I love the scope of what you’re talking about. It’s pretty mind-expanding stuff. How would you describe the arc of your career?
For the most part, it’s always went in many different directions at the same time. Even when people assumed I was only doing one thing, I was always interested in many other things just as much. And I think, over time, it became a little bit more revealing of my other interests. Things always happen in parallel. I was always reading a lot when I was making music. I was always reading a lot of science fiction, or at times I was very much into art. And times very much into architecture, very much into science. When I see opportunities to bring that into the music world, I would take it. I don’t know if it’s an arc. There is a circular motion to it. I tend to navigate around the same or similar subjects but different perspectives of them. So time travel is something I’ve been working with for a long, long time.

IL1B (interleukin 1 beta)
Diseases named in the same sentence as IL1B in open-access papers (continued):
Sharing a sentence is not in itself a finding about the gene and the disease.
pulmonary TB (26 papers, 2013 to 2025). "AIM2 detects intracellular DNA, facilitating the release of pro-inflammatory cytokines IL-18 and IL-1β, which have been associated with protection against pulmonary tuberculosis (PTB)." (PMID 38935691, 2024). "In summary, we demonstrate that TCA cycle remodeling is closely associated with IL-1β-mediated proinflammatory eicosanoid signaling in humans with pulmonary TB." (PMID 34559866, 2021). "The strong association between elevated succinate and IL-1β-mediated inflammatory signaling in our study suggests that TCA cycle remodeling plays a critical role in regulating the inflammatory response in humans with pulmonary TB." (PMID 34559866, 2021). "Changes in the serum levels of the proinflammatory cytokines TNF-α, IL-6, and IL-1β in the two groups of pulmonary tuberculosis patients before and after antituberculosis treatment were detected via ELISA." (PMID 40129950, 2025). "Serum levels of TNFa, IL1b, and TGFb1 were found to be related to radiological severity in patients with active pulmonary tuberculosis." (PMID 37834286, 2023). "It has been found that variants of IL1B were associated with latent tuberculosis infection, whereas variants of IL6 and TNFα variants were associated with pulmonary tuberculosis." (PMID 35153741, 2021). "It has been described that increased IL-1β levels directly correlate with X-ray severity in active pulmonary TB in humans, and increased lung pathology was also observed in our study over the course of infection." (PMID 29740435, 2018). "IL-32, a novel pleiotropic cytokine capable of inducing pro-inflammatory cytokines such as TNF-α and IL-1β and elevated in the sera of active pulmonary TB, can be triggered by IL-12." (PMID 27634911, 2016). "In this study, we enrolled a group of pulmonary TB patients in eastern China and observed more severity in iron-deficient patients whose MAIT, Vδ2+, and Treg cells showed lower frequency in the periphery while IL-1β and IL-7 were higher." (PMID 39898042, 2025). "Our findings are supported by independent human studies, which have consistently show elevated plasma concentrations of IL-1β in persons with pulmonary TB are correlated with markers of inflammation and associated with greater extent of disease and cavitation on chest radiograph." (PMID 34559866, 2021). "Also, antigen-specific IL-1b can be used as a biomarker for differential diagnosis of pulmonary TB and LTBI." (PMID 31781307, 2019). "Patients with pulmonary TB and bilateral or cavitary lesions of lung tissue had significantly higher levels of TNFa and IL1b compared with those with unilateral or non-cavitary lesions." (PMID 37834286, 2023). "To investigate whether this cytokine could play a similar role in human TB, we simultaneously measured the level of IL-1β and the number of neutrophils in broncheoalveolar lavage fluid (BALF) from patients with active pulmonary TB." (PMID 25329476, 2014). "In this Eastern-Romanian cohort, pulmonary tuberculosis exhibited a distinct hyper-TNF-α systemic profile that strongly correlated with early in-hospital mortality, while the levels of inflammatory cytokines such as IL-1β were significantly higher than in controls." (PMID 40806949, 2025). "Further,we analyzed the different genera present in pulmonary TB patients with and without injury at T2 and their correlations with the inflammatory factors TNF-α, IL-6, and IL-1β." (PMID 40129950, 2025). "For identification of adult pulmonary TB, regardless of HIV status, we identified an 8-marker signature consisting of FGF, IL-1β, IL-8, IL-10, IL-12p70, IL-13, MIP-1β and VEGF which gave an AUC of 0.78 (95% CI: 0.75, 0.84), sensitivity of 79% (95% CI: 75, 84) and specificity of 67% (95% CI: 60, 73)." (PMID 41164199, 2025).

Right, the man from tomorrow.
Yeah. And I just think there’s so much about it that I could probably make many more projects about it. The question of reality and Light From the Outside World, for instance, what we think we understand versus what could be possible, I suppose. It’s difficult to determine the direction of my career. It’s ups and downs, it’s flipping over, it’s going forward. I’m always working on many different things at the same time. So it’s never one thing. Sometimes they intertwine, sometimes they don’t. It’s really hard to explain, actually.
As a listener what still gets you excited? What are you looking for when you listen to new music? Do you still listen to other people’s music?
Yeah, of course. All the time. I just got back from Brazil so brought back a big batch of samba and all types of stuff I’m listening to now. I’m always listening for chord structure. I often listen to music as if someone is telling me something. If I’m speaking to you and then I tell you something for instance that makes you laugh, I’m listening to music in those types of ways. I’m listening for how the composer uses chord structure or notes, or sou to be able to make the conversation more interesting.
Humans, we communicate. We learn by listening and understanding and then being proactive